26 July 2017

The Rafale mirage

M. Matheswaran

The signing of the Inter-Governmental Agreement (IGA) between India and France for the off-the-shelf purchase of 36 Rafale MMRCA fighter jets for the Indian Air Force has finally brought the curtains down on the long-drawn-out negotiations between the two countries. To the IAF, deeply worried by its depleting force structure, the conclusion of the Rafale deal will bring welcome, albeit insufficient, relief. The air force is already at a low of 32 squadrons, as against its requirement of 45 squadrons. The mismatch between obsolescence and modernisation, created by India's archaic acquisition process, has plagued the Indian Air Force for the past three decades. 

Till the 1990s, the IAF had been the critical factor in the Indian military, maintaining a qualitative edge over the military forces of Pakistan and China. This was set to change as China embarked on a rapid modernisation of its forces, the PLAAF in particular, with a consequent impact on the PAF as well. On the other hand, by the late 1990s, the IAF was struggling with huge operational issues stemming from factors such as technological obsolescence, ageing fleets, poor reliability and high maintenance costs.

Since the 1990s, the IAF's modernisation plan has sought to optimise its force structure by reducing the range of aircraft types in use and enhancing operational capability with a focus on technological relevance and force multipliers. The Medium Multi-Role Combat Aircraft (MMRCA) was to have been the lynchpin of the IAF's envisaged operational capability for the 21st century. In broad terms, the IAF should have been re-equipped with its force structure rationalised mainly to three types of aircraft. The indigenous Light Combat Aircraft (LCA), filling in for the lower/lighter end of the fighter fleet, was to have entered service by the late 1990s to replace all the older versions of the MiG-21 fleet. The heavier fleet, focused on air superiority, is the Su-30 MKI. The workhorse and the backbone of the IAF's operational capability was to have been the MMRCA, which should have replaced all the MiG-21 Bis/MiG-23/27 fleets. As it turned out, the IAF's three/four fleet force structure has remained a dream. The LCA is still stuck in its initial operating capability stage. The IAF's order of 120 LCAs will take nearly a decade to deliver. The consequence of this delay is that the MiG-21 replacement problem will continue. If the Indian procurement process had been efficient and focused, the first MMRCA squadron would have been operational by 2014-15. 

So what of the crisis of operational gaps that will continue to afflict the IAF for another decade? Can the 36-aircraft deal be extended to address the IAF's shortfalls? This is a difficult question given major issues of cost and technology acquisition, particularly in the context of 'Make in India'. The original 'acceptance of necessity' (AON) for 126 MMRCAs was benchmarked at $10.5 billion. This was not too far off the mark, given official data available now. The Rafale C unit prices, as paid for by the French air force and the French navy, are 51.8 million euros and 56.6 million euros respectively. The programme cost of the Rafale for a production run of 286 aircraft is 43.6 billion euros. The unit programme cost of the Rafale works out to 154.9 million euros. As shown below, India is pretty much paying the unit programme cost. However, the offset at 50 per cent, if utilised intelligently, could be a significant benefit.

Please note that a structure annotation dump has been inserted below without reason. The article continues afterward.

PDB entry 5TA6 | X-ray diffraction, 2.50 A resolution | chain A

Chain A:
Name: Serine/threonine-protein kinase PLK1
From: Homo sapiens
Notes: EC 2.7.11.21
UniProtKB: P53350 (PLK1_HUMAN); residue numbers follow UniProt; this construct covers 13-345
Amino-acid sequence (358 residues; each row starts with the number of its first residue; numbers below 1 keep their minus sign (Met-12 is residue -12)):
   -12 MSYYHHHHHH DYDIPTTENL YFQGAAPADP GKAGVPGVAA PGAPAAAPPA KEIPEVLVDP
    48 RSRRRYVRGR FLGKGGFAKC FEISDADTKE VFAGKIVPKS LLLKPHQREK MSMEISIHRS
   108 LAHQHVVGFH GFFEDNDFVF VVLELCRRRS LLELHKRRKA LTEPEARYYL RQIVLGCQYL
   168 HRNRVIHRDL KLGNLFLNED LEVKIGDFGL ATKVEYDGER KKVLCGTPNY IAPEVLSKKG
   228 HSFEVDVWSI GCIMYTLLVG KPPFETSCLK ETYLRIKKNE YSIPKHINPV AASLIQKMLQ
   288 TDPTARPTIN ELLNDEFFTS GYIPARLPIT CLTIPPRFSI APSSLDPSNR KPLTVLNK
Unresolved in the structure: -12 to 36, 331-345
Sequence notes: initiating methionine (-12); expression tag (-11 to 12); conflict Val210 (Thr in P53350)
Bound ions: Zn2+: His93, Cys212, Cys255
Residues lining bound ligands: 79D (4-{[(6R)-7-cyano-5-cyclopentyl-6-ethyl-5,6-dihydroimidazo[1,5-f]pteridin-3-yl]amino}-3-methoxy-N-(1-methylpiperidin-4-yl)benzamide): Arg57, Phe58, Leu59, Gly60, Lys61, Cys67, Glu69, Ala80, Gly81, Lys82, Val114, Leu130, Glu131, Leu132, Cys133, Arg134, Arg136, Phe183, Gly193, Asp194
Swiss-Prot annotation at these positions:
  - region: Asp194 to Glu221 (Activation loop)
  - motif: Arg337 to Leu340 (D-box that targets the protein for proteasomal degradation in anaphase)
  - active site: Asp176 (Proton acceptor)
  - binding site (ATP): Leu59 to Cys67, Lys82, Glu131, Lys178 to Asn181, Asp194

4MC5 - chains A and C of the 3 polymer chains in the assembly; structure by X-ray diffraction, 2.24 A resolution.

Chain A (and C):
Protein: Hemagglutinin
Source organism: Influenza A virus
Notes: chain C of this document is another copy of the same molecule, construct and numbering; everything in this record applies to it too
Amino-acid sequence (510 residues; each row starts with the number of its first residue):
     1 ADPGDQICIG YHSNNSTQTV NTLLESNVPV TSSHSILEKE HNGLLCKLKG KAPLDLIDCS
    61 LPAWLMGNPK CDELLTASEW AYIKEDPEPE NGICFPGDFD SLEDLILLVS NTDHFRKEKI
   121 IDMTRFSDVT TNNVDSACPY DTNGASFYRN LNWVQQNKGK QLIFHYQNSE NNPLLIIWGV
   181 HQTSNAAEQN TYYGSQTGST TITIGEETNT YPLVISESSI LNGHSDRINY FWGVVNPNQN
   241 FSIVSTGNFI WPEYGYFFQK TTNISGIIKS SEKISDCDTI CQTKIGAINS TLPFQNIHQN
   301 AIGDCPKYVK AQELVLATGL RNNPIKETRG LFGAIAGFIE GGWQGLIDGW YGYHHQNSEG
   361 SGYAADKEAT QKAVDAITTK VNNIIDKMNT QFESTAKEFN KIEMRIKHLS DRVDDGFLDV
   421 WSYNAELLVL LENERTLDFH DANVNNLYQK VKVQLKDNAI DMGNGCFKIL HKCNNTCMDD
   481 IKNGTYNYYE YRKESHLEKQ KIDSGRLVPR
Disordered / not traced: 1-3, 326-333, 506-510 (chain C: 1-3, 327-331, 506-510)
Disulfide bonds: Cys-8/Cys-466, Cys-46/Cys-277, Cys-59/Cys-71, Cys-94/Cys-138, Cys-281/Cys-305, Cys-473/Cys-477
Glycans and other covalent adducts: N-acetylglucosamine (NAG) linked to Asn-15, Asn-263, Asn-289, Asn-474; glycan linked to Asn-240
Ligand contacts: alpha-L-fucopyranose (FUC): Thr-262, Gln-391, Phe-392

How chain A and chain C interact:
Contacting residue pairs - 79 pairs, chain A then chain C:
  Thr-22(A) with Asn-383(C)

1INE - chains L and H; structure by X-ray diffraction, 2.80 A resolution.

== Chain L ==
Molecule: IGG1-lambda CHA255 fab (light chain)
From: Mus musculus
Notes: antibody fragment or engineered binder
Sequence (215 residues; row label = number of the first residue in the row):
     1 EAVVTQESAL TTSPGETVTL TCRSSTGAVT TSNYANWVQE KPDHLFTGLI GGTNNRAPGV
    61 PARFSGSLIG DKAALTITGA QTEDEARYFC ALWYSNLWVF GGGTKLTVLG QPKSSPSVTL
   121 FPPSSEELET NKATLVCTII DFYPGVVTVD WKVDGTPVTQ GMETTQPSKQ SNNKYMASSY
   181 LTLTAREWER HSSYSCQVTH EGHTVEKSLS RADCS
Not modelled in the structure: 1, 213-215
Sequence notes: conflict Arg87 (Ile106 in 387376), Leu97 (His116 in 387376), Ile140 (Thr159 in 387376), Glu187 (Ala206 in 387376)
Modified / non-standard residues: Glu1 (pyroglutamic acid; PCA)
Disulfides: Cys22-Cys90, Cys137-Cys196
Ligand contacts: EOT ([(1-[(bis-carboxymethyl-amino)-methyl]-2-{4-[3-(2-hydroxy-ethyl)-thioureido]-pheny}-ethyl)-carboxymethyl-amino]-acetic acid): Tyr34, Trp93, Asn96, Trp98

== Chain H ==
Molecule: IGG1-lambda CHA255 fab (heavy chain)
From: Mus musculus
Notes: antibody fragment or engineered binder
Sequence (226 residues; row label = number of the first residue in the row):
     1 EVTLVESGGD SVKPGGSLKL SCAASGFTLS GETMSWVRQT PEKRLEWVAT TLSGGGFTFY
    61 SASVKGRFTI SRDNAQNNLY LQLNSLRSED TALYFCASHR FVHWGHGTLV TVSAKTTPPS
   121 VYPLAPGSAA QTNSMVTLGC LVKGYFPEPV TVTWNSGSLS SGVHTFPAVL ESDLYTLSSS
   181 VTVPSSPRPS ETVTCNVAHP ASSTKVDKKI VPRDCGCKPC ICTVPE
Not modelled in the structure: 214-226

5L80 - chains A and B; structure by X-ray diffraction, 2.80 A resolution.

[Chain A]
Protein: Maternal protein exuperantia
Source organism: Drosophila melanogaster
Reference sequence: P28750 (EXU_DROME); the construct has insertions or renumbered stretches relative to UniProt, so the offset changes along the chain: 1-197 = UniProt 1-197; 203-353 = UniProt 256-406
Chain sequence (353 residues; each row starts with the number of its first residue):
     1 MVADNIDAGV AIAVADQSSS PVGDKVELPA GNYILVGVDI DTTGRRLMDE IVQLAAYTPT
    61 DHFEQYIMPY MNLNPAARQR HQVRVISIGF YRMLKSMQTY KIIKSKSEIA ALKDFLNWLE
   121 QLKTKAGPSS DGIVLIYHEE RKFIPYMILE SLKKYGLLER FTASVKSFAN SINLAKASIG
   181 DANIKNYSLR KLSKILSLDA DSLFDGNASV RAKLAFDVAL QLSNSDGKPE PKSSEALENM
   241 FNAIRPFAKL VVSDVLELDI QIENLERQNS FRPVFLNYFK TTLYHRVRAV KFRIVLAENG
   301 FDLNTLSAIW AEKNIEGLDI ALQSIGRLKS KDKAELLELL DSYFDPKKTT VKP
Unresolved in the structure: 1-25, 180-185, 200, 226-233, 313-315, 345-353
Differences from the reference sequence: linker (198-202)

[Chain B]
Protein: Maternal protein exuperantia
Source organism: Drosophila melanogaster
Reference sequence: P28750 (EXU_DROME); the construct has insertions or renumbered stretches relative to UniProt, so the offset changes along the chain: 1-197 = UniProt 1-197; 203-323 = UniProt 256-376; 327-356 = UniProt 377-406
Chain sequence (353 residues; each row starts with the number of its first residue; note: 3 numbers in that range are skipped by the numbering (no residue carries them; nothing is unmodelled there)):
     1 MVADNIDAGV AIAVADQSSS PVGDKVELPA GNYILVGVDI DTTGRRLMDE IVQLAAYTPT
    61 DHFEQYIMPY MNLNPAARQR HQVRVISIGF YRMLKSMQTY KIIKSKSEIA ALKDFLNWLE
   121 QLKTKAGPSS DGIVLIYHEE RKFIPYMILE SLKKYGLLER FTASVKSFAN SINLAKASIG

India's acquisition of 36 Rafale at 7.8 billion euros is certainly an expensive deal (216.66 million euros per aircraft). The basic cost for 36 aircraft is 3,402 million euros (94.5 million euros). India-specific enhancements, which would involve costly design changes, will cost 1,700 million euros. Together, these increase the basic unit price to 141.72 million euros. This is important because any further orders will be at this minimum price plus escalation. The fact that this is an off-the-shelf buy at a significantly high cost pretty much rules out any possibility of further orders. Future orders in small batches do not provide any options for manufacture, besides shooting up the cost. How then will the IAF address its force structure problem? 

It is obvious that the government is looking at the relatively cheaper option of producing more than 200 MMRCAs under Make in India. A quick decision would not only address the IAF's immediate worries but would also help put our own indigenous Advanced Medium Combat Aircraft programme on a surer footing. Until then, in the short term, the IAF's search for its elusive modernisation and force structure solutions will continue.

No comments: